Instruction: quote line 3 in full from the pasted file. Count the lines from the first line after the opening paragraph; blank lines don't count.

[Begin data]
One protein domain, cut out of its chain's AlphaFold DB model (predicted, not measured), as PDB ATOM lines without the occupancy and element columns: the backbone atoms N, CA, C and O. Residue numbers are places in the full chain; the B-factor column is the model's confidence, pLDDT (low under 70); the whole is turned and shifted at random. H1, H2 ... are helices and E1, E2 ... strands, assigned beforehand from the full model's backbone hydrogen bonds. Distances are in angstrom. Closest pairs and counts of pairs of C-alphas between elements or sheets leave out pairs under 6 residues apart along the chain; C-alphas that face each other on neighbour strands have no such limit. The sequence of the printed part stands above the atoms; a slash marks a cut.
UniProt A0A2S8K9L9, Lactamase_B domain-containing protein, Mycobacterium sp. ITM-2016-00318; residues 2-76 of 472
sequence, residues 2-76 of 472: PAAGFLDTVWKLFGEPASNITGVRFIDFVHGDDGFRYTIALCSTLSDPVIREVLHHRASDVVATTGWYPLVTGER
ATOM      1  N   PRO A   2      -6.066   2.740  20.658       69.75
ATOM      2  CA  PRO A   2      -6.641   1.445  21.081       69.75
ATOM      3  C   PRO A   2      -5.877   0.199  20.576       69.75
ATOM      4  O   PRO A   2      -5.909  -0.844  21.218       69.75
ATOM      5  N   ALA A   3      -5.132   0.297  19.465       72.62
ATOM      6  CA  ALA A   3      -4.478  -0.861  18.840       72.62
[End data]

ATOM      1  N   PRO A   2      -6.066   2.740  20.658       69.75